Oftentimes, in child’s pose (Balasana) folks either get their hips resting on their heels, or they get their forehead to the ground; doing both at the same time, even if that’s a cue frequently given by yoga teachers, can be quite inaccessible.If you’re dealing with tightness of the hips, knee pain, or low back pain, consider using a yoga bolster right between the knees, resting your torso on top of the bolster; bringing the floor up to you, and allowing you to let go a bit more and relax.
If you’re struggling to fall asleep or want to take a quick break during your day, legs up the wall (Viparita Karani) is one of the best, most simple asanas you can try.
You can of course bring your hips to the wall and stretch your legs up, but another variation of the posture involves sliding your bolster underneath your hips, whether you’re near the wall or in the middle of a room, and then extend your legs up.
It creates a steeper inversion, increasing some of its benefits and often bringing forth different, unexplored sensations.
3. Seated Wide-Legged Forward Fold
Upavishta Konasana is a great posture to stretch your hamstrings and inner thighs as well as open your hips and your low back while strengthening your spine and stimulating the internal organs.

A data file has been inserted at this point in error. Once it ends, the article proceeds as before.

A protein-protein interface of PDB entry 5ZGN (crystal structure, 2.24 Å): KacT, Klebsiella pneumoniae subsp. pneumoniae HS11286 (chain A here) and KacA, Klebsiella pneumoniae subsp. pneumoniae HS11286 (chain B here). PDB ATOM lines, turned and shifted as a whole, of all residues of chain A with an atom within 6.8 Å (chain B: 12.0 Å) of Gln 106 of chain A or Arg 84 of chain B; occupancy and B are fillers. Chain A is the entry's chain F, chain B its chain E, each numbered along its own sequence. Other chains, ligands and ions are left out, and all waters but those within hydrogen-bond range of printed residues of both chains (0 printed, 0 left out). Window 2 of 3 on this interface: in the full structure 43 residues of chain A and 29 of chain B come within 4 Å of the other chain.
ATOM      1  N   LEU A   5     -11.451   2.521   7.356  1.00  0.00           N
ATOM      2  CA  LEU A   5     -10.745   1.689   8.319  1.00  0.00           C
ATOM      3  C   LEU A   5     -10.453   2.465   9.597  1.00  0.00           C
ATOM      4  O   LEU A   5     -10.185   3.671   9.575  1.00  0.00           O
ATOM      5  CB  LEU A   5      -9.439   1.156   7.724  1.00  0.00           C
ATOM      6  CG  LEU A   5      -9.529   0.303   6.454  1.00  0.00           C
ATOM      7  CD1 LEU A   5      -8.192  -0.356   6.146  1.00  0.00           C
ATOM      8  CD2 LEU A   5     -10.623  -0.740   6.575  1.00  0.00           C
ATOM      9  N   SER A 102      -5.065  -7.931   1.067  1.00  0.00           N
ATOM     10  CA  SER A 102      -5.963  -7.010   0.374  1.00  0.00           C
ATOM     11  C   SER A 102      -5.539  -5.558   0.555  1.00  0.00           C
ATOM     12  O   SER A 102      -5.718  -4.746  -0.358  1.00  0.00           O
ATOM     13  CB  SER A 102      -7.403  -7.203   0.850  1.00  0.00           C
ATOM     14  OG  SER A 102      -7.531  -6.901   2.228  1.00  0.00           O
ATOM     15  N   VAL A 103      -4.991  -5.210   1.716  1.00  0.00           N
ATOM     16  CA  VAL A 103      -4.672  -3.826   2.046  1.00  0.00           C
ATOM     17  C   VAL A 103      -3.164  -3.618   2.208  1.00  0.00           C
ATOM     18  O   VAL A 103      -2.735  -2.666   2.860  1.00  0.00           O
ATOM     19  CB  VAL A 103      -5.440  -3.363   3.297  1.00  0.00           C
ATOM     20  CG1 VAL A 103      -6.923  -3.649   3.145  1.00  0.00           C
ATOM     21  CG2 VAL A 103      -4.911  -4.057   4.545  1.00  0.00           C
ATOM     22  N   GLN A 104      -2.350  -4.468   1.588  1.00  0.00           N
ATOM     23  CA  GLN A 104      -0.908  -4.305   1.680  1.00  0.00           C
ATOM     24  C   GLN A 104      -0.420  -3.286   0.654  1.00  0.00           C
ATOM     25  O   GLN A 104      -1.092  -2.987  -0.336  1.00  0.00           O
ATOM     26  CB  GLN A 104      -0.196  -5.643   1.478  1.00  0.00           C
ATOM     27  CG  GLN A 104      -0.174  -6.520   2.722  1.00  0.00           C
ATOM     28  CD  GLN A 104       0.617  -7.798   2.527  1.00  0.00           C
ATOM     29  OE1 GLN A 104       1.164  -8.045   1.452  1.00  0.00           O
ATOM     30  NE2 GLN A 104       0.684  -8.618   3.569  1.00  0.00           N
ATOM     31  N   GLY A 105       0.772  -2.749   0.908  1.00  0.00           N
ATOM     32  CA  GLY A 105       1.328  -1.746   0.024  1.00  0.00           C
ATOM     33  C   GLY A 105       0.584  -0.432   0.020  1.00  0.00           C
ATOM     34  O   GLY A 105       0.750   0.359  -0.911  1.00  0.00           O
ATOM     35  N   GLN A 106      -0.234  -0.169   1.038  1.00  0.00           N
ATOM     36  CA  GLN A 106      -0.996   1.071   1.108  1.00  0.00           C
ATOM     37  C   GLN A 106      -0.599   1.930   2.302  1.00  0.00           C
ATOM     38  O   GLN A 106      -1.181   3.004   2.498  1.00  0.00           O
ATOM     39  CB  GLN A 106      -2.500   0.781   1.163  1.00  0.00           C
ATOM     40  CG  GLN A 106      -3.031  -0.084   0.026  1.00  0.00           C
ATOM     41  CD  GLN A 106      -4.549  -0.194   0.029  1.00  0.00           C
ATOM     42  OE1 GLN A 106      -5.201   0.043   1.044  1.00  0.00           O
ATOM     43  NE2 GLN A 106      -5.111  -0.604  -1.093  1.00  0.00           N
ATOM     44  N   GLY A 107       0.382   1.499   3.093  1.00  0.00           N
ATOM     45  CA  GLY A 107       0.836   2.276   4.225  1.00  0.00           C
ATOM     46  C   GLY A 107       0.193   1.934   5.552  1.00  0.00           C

To practice it with a yoga bolster, come into Dandasana, Staff Pose, and bring your legs out wide, only as wide as you’d like, and your knees can even be bent!
Grab your yoga bolster and bring it right in front of you, close to your hips.
With your spine long, begin to hinge at your hips until your upper body is resting on the bolster.
TIP: if the bolster is still a bit too far and you feel your back rounding, consider adding blocks below the bolster or a folded blanket on top until you get the desired height.
Settle in, relax, breathe.
4. Plow Pose
Another great shape that can bring a considerable amount of release to the spine, is plow pose (Halasana).
It can be practiced without any props, but when looking for true release and less effort or tension, give using your trusty new yoga bolster a try.
Instead of letting your feet dangle over your head when they don’t reach the floor creating constriction in your body and breath, try placing your bolster above your head, and allowing your feet to rest there as your hands remain on your low back to continue assisting the shape.
5. Supported Bharadvaja Twist Pose
The Bharadvaja twist is a wonderful shape that can be included in more grounding and Restorative practices in order to decompress the spine in a gentle way, massaging the internal organs, and helping you relax and release.
To practice this posture with a yoga bolster, come to sit on your mat and bring the prop right by your left hip. Begin to slowly take your upper body over the bolster, and eventually bring your ear down to the prop and your arms around it, just like a pillow!
For a deeper twist, consider taking your opposite ear to the yoga bolster.